Over the years, I’ve noticed that many of my Service member and Veteran clients have also struggled to find a balance between disclosure and maintaining confidentiality when it comes to discussing their own experiences. Sometimes, this can be a significant barrier to successful treatment. Information that is strongly tied to a presenting issue can also be information that the Service member or Veteran has either agreed never to disclose, that is embarrassing and painful to discuss, or that the client fears will result in punitive legal action if disclosed. For example, some Service members sign confidentiality agreements stating that they may not disclose details about activities, missions, deployments, and other details of military service. What if one’s traumatic experience is one of those “details” that may not be disclosed?  Other Service members may have witnessed, participated in, or were unable to take action to stop events that may had led to a moral injury (e.g., accidentally killing civilians in a combat situation). There may be concern that disclosing these events may lead to harsh legal problems. What is a client to do in these situations? What happens when the information that was supposed to “stay in Vegas” also has to “leave Vegas?”

Luckily, there are few relatively simple things that savvy mental health providers can do to help Service members and Veterans to navigate the “Vegas dilemma” :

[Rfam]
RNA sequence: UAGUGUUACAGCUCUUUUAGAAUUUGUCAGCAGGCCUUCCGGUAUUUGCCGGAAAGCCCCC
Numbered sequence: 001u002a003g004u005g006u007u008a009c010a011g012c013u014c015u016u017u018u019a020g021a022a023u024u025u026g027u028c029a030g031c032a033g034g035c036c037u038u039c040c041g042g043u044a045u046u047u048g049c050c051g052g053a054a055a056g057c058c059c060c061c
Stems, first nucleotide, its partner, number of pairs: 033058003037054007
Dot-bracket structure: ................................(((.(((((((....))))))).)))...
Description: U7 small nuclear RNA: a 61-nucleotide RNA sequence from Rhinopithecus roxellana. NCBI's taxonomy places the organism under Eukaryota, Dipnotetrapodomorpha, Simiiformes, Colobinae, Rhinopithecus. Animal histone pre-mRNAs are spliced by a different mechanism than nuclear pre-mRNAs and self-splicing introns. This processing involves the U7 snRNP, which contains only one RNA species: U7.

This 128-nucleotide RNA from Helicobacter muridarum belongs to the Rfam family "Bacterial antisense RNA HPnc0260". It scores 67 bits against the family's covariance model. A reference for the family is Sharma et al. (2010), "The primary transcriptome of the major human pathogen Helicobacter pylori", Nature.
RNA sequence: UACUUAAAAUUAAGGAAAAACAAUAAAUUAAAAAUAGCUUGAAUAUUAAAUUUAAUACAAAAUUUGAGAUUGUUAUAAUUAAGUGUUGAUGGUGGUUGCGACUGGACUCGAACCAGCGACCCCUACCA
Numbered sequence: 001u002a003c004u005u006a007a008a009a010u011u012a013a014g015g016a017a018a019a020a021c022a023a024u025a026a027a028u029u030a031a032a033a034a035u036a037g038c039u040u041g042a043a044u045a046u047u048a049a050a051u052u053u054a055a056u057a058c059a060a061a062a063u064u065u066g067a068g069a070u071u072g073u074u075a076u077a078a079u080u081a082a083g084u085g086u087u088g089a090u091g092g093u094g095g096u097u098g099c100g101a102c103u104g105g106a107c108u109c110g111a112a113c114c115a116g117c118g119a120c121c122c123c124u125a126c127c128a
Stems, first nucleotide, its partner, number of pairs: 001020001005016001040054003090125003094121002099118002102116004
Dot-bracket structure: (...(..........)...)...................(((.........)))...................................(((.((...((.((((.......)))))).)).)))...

●It can be helpful to devote some extra time and attention to the informed consent process. Clearly explaining your obligations in terms of documentation, maintenance of confidentiality of disclosures, and specific limits of confidentiality, AND re-explaining these obligations can go a long way. Tailoring this discussion to your client’s specific concerns is imperative.

●Remind your client that therapy is a special situation in which disclosures of client information is prohibited except in special situations (and clearly explain those situations). It is often a relief to clients who have a moral injury to learn that mental health providers are not obligated to report past actions that may be considered illegal in a combat situation.

●Describe the nature and level of detail that you are obliged to document in your client’s medical record. Many clients are relieved to hear that their medical record needn’t include a verbatim account of their disclosures during session and that sensitive events can be described in general details.

● It can also put your client at ease to know that they can verify your statements about documentation standards by reviewing their records. Furthermore, it can be helpful to have a discussion with your client about their preferences regarding the way an event will be described in the medical record.  Rather than stating, “client reported that he discharging his weapon and accidentally killed a civilian,” you might inform your client that you will write, “client discussed an upsetting event that occurred in combat” in their record.